342
    Quote Originally Posted by judas View Post
    This quote is hidden because you are ignoring this member. Show Quote
    Not exactly click bait I know but was hoping a fellow netter may be able to assist.

    I have 2 pensions.

    One matures at 55 yo and one at 67 yo.

    Pension 1 is a personal one I took out 20 odd years ago and put sweeties into.

    Pension 2 is our company group pension.

    If a wanted to salary sacrifice and have some of that placed into the pension 1 and some into pension 2 would that be legally permissible and lower my taxable income?

    I ask because Iím not sure I will make it to 67 under current stresses.
    Firstly, what age are you?

  5. #4
    Quote Originally Posted by pollution View Post
    This quote is hidden because you are ignoring this member. Show Quote
    Firstly, what age are you?
    47

  6. #5
    Quote Originally Posted by RyeSloan View Post
    This quote is hidden because you are ignoring this member. Show Quote
    My understanding is as follows...heavily caveated with the fact that itís just my opinion and not from anyone qualified to give pension financial advice!

    Legally you can contribute to any pension you want. The particulars of your current company scheme may not allow salary sacrifice into anything but their scheme though, often thatís the case if the company contributes on your behalf or matches some or all of your contribution. You would need to check the particulars with your company or the scheme trustee.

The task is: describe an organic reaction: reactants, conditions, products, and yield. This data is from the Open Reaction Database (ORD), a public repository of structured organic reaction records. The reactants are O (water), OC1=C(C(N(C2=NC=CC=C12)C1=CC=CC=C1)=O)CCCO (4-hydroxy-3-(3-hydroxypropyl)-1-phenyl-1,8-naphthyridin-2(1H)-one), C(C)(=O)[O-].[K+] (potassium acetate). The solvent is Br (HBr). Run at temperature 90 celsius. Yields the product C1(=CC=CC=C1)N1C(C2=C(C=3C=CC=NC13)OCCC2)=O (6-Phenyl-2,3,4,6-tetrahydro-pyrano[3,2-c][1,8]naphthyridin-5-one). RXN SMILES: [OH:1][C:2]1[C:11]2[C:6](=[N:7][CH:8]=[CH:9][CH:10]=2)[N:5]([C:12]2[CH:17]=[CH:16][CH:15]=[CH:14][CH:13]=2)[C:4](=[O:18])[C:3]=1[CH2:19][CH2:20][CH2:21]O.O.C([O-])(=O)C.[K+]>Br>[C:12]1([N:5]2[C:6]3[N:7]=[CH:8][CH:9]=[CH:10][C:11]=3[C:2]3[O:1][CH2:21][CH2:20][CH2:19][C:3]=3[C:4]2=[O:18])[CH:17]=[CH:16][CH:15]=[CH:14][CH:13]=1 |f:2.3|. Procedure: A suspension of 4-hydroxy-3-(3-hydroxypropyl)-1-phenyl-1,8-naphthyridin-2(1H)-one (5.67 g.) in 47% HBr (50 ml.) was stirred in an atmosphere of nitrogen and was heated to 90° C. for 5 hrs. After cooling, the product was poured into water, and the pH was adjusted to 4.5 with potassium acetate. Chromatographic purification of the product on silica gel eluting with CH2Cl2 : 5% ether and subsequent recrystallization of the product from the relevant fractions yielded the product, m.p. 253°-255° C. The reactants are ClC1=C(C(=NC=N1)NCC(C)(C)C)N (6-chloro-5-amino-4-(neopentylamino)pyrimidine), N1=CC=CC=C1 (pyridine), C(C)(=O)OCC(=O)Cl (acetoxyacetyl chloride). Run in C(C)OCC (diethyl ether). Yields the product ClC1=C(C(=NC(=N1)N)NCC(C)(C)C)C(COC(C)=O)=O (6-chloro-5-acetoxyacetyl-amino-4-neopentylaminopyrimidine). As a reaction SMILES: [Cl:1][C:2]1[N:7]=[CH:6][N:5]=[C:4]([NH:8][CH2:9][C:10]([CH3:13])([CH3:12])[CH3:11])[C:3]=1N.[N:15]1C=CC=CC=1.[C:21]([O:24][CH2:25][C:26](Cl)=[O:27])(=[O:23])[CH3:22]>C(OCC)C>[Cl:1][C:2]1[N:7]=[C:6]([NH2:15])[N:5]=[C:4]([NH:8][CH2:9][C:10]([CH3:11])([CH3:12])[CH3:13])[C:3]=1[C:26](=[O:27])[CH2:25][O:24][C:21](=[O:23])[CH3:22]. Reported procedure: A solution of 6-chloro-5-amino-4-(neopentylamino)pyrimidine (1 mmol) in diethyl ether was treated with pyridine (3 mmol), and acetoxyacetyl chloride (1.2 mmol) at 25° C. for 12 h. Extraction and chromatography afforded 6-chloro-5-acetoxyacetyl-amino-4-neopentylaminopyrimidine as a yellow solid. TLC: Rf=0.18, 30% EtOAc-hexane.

In situations where the company contributes on your behalf itís sometimes possible to forgo that and get it added direct to your salary (normally a lesser percentage though).

    If thatís the case you could then add that to pension 1 (if that scheme allows you to still contribute to it) or indeed you could apply it to a SIPP and gain the tax relief on it that way.

    And also just because Pension 2 has a maturity date of 67 doesnít automatically mean you canít access it early. Again depends on the type and particulars and their may well be implications in terms of value but it should be possible.

    DC and DB pensions also work differently so it may also depends on what type of pension you have.

    Finally your Pension 1 scheme may say 55 as the date but effectively thatís just the state pension age less 10 years (the earliest date anyone can access any pension). Worth checking what your state pension age is as itís changed a lot recently and is currently tapering up to 67. There is a handy wee table here to tell you what it will be:

    https://assets.publishing.service.go...-timetable.pdf


    So in my humble opinion there is no straight answer here (there rarely is when it comes to pensions!) and you will need to engage with your company, the relevant schemes and maybe take some financial advice...
    Many thanks for your assistance sir 👍🇳🇬

  7. #6
    @hibs.net private member
    Join Date
    Dec 2012
    Posts
    436
    It's a long time since I worked in pensions but I don't think you need to do it via salary sacrifice in order to get tax relief / reduce taxable income. Used to be that when contributing to a personal pension you'd get the contribution grossed up by the pension company at basic rate (eg you pay £80 and it gets grossed up to £100) then you could claim higher rate relief via tax return.